According to mainstream thinking, saving is seen as a leakage that weakens the flow of spending, thereby weakening the overall economic growth. But this is not necessarily so. When a baker produces ten loaves of bread and consumes one, his saving is nine loaves of bread. The baker may decide to do several things with his saved bread. He could use it to sustain himself over the coming week, he could exchange some of it for other consumer goods, or he could exchange it for various parts that will enhance his oven.
Contrary to conventional thinking, at no point does his saved bread cause a "leakage," and hence a fall, in economic activity. On the contrary, saving is exactly what sustains economic activity.
When the baker exchanges his bread for shoes and shirts, he enhances his well-being and that of the shoemaker and the shirt producer. His saved bread sustains the shoemaker and the shirt producer, enabling them to continue in their production of shoes and shirts.
By exchanging his bread for various parts that improve his oven, the baker’s productivity increases and more bread production follows. This enables the baker to save more and acquire a greater variety of goods and services.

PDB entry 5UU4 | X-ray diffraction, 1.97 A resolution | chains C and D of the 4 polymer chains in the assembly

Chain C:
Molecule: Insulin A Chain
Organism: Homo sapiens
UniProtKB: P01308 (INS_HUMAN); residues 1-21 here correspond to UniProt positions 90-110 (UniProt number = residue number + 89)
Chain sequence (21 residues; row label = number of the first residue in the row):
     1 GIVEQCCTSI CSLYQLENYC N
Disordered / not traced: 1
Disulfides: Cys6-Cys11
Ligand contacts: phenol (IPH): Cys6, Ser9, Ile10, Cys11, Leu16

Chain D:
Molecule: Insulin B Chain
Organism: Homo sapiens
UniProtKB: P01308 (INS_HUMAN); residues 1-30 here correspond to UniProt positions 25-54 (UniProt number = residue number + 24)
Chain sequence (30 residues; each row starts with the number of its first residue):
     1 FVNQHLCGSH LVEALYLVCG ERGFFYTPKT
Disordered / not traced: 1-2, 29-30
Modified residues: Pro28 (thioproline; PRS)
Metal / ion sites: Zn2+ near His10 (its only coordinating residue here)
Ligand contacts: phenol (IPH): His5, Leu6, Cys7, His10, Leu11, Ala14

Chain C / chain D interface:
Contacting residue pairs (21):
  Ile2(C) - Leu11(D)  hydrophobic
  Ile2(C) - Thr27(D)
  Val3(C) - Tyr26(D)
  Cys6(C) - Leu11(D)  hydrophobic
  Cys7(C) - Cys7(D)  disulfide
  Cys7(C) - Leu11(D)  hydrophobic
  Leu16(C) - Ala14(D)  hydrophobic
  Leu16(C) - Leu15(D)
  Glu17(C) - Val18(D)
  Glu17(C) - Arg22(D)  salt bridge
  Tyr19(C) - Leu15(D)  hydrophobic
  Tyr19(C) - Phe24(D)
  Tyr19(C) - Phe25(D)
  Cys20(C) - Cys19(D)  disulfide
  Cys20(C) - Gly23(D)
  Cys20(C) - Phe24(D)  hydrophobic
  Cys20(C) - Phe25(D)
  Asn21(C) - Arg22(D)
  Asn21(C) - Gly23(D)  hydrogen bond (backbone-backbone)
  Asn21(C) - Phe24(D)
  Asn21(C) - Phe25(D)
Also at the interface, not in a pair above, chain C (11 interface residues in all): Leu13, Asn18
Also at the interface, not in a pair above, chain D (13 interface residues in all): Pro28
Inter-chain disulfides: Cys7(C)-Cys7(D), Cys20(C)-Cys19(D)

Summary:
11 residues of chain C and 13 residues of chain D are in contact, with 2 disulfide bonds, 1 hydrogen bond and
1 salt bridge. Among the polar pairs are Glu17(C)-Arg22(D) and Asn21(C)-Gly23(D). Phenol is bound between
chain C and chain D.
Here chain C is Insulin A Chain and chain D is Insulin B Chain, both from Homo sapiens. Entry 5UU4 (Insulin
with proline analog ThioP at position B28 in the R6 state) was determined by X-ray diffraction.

There are, of course, difficulties in saving various perishable goods, and this is where money comes in handy. Instead of storing his bread, the baker can now exchange his bread for money. His unconsumed production is now stored, so to speak, in money. Money here fulfills the role of medium of saving. It is fully backed by the goods that the producer has produced.
There is, however, one prerequisite for all of this—that the flow of the production of goods and services continues unabated. This means that whenever a holder of money decides to exchange some of that money for goods, those goods are there for him, and that whenever a producer who has exchanged his production for money decides to exchange the money for the goods that he requires, he can always do so.